The EU mission in Kosovo, EULEX, today said that it “firmly believes that progress in the north of Kosovo can be made only by dialogue”.
A statement from the mission’s press service further said that this could be achieved by involving all communities concerned, “and step by step”.
The statement added that EULEX had “repeatedly stated that the ‘Strategy for the north’ is neither an EU strategy or a EULEX paper. It is a document drafted by the International Civilian Office (ICO).”
EULEX also said that its staff did not visit the northern parts of Kosovo tasked with supporting the implementation of the ICO plan.
EULEX spokeswoman Karin Limdal said a part of the mission staff “would be moving into northern Kosovo soon with the task of supporting the implementation of the plan of the ICO chief Pieter Feith”, since the situation in that part of the province was “complex due to the existence of parallel institutions”.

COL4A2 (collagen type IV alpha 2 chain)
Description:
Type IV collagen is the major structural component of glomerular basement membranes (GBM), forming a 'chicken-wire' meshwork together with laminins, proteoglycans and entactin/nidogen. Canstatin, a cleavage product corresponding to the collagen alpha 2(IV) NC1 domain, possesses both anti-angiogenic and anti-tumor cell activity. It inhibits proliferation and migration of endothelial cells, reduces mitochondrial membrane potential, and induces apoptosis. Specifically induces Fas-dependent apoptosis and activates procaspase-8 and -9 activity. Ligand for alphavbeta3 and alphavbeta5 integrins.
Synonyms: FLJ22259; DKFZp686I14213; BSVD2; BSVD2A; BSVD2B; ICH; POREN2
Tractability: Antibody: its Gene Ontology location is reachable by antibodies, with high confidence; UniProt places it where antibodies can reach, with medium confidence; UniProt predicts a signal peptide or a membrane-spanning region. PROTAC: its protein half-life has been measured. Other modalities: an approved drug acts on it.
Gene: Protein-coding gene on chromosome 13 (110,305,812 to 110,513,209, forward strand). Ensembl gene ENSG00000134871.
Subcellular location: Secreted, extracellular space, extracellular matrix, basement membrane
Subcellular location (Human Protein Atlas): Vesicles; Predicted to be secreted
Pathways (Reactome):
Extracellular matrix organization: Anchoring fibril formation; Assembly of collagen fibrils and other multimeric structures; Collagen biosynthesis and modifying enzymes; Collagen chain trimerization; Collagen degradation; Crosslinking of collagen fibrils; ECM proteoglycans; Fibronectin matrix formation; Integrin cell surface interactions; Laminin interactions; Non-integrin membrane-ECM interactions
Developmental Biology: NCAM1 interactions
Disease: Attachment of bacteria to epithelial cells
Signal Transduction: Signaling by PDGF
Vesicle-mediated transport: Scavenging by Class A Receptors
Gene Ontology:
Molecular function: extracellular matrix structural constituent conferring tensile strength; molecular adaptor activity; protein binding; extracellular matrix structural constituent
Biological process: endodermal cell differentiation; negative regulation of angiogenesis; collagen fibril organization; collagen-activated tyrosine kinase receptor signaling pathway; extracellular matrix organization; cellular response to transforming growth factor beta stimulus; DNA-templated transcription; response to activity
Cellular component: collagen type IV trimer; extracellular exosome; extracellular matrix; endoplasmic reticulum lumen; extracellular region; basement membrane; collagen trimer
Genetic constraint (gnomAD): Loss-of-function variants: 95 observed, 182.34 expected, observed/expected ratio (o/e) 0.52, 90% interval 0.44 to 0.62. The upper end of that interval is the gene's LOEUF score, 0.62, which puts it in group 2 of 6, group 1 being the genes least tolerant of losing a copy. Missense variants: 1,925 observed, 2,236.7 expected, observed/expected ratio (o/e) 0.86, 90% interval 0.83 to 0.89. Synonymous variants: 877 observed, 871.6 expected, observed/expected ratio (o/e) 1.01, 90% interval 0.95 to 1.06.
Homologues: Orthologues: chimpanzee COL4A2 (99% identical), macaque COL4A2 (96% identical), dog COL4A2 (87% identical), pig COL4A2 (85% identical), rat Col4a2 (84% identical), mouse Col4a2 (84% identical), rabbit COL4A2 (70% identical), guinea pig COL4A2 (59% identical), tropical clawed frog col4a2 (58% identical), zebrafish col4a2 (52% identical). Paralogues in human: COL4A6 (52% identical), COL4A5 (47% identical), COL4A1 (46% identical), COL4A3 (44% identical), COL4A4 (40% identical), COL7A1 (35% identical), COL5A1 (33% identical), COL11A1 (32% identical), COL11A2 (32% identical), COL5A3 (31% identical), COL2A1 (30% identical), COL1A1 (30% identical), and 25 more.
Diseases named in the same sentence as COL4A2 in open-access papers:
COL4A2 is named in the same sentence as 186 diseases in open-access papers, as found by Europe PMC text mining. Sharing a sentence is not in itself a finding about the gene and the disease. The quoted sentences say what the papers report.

Limdal stated that EU officials who had visited the north “had the task of advocating the implementation of the ICO plan”.
In its reaction today, EULEX referred to the quotes attributed to Limdal as “false and completely inaccurate”, adding that the mission never held the position attributed to its spokeswoman, said Tanjug.
The strategy that was created by Feith and the temporary institutions in Priština envisages support of the international community and direct linking of Serbia’s EU aspirations and a reduction of Belgrade’s support for the “parallel structures” in the north.
The strategy was created by Feith and the temporary institutions in Priština, and it is part of the decentralization process in Kosovo, with the goal of taking over control in the northern part of Kosovska Mitrovica.
On Friday, the Italian Ambassador Michael Giffoni, whom the EU named the “coordinator“ for northern Kosovo in October of last year, said that the “situation in the north is constantly changing and much more complex than the situation south of the Ibar.“
He said that “a mature approach must be adopted with a concentration on the possibility of dialogue between the communities, dealing with concrete questions and issues essential to the people.“
“We need to find common points and stop creating myths over the status of Kosovo,” he said, adding that he has “received encouraging signals from the local Serb community,”.